The experiences of the Seattle and Somerville campaigns demonstrate the importance of meticulous research and planning, and a long-term strategy in which educating officials and members of the public is understood as an end in itself. “Patience is key,” said one SDP member, explaining that a campaign can involve “years of education and counter-education.” Understanding the web of personal relationships among decision-makers and their aids, and adjusting language and tactics accordingly, is also vital. Finally, emphasis must be placed on recruitment and retention, as well as the cultivation of external allies, in order for a campaign to be sustainable. Drawing on the lessons of these two campaigns, it seems likely that future efforts to affect divestment on a municipal level will meet with even greater success.

 Shaking the Foundations of the Ivory Tower: Divestment on Campus

 Predating the 2005 Palestinian Civil Society BDS call by nearly five years, campaigns pressuring colleges and universities to divest from Israel dominated the landscape of Palestine solidarity activism in the United States during the first three years of the second Intifada. A November 2000 speech by international law professor Francis Boyle calling for divestment from Israel as a means of supporting the Palestinian struggle was subsequently published as an open call. The speech was widely read and discussed by student activists, and the campus divestment movement which emerged attracted copious media attention, stimulated massive public debate, and sent anti-Palestinian activists flying into a panic. While the momentum of BDS campaigns in the U.S. eventually began to shift outside of the academy with the growth of divestment efforts by faith-based organizations, the campus-based movement won a number of precedent-setting victories before beginning to wane.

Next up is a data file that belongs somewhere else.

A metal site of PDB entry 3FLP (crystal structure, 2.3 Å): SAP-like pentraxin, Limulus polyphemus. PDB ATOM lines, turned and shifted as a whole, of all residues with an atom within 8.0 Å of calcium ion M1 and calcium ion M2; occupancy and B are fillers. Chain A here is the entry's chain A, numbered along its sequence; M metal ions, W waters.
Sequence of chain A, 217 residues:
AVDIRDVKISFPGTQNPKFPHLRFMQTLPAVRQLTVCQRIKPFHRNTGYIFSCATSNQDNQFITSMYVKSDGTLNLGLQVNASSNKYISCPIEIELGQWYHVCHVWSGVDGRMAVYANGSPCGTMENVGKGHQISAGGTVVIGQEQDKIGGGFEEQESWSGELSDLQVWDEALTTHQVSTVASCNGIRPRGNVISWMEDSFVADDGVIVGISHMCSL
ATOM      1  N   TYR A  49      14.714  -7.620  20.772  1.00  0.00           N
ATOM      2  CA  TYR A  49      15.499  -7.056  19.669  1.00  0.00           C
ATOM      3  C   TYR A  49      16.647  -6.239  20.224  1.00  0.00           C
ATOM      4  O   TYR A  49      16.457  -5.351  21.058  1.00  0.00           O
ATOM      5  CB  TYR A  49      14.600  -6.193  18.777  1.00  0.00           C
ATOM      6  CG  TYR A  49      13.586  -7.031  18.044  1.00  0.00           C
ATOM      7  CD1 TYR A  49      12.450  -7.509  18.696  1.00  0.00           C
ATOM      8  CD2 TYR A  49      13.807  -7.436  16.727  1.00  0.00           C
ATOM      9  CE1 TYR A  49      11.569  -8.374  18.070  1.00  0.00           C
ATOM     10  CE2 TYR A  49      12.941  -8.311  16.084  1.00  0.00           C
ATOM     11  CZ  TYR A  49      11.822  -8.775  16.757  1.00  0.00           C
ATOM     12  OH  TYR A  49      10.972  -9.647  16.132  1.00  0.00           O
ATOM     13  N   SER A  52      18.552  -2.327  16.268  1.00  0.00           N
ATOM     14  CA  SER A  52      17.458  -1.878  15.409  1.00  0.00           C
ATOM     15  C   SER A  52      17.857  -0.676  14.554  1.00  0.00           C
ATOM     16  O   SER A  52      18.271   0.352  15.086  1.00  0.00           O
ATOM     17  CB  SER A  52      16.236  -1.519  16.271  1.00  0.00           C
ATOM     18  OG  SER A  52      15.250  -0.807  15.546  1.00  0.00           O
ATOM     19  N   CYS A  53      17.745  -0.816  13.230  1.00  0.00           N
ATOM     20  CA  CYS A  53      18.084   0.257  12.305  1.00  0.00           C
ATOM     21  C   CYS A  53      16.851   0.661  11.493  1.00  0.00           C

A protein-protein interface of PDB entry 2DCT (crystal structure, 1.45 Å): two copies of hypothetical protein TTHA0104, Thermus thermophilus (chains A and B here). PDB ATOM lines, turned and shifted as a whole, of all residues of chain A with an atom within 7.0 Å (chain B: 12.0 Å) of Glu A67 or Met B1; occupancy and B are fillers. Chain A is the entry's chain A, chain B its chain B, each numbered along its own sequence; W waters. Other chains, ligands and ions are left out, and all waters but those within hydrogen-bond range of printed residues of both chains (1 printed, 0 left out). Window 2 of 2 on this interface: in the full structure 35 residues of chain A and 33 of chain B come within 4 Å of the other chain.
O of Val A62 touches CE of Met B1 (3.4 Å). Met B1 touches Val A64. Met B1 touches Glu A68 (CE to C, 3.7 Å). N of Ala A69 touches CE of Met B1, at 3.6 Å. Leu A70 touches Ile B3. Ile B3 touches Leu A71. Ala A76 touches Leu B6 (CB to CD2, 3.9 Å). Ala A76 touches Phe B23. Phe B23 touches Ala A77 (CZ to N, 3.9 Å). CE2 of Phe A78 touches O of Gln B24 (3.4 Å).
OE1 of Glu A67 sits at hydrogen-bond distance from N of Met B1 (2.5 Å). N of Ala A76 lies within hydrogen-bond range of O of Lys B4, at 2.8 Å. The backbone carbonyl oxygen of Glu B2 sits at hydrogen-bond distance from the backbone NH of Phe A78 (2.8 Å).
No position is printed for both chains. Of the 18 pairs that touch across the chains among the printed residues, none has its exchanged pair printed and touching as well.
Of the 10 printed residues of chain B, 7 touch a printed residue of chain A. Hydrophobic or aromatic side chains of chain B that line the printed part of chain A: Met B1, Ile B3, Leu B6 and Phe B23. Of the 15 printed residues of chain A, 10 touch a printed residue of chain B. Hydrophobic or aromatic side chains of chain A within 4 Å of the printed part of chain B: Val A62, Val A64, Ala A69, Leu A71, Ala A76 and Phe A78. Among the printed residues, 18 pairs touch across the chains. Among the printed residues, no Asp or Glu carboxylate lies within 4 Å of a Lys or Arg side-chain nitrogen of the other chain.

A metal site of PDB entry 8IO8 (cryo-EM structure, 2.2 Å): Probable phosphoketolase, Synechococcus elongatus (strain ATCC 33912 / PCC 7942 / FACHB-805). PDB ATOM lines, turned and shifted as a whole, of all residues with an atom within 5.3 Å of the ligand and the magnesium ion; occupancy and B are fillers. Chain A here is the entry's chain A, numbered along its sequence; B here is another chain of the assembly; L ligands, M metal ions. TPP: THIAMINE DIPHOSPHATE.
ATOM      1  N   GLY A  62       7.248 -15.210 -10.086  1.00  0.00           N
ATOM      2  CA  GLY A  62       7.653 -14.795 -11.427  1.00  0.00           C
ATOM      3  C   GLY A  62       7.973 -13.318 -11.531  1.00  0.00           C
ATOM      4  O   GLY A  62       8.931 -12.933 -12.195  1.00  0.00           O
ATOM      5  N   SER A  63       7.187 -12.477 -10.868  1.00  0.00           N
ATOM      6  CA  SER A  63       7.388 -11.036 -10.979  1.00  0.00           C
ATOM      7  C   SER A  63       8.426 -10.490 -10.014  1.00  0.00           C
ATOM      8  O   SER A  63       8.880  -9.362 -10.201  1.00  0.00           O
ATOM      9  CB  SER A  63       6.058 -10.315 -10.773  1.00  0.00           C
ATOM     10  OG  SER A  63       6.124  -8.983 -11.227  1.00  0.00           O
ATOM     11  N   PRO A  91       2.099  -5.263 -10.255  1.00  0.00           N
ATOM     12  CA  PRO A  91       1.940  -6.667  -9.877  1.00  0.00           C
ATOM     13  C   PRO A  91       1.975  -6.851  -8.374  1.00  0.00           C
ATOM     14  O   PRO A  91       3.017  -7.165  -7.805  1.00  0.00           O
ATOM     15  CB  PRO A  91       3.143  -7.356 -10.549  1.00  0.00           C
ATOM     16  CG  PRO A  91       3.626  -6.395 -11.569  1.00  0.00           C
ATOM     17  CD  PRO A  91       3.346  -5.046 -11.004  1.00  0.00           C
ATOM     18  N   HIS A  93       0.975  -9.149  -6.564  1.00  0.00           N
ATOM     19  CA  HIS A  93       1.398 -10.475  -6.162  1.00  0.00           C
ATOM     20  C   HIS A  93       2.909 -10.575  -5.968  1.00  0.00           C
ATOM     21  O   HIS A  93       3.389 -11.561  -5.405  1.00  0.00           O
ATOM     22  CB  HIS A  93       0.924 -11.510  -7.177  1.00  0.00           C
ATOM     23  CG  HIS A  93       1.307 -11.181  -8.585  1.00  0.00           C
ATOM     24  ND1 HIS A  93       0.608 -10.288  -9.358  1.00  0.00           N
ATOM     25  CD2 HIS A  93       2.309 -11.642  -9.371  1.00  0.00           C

The first university community to launch a formal divestment campaign, the University of California - Berkeley, began its efforts within months of Boyle's historic speech. Through a combination of educational outreach, theatrical demonstrations, petition drives, and even building occupations, Berkeley's Students for Justice in Palestine, the first group to employ the name, swiftly ignited a firestorm of controversy, making national and international headlines. By the close of the academic year, dozens of similar campaigns had sprung up on campuses across the U.S., many of which also utilized the 'SJP' moniker as a means of symbolically linking the initiatives.

Modeling itself on the anti-apartheid divestment campaigns of the 1980s, campus divestment rapidly evolved into a national, and soon international, movement. In February 2002, Berkeley convened a forum designated as the “National Student Conference of the Palestine Solidarity Movement.” Postponed from its original date of September, 2001 as a result of the 9/11 attacks, the conference birthed the coalition known as the Palestine Solidarity Movement, which swiftly assumed a leading role in coordinating the activities of Palestine solidarity organizations in the U.S., both on campus and beyond.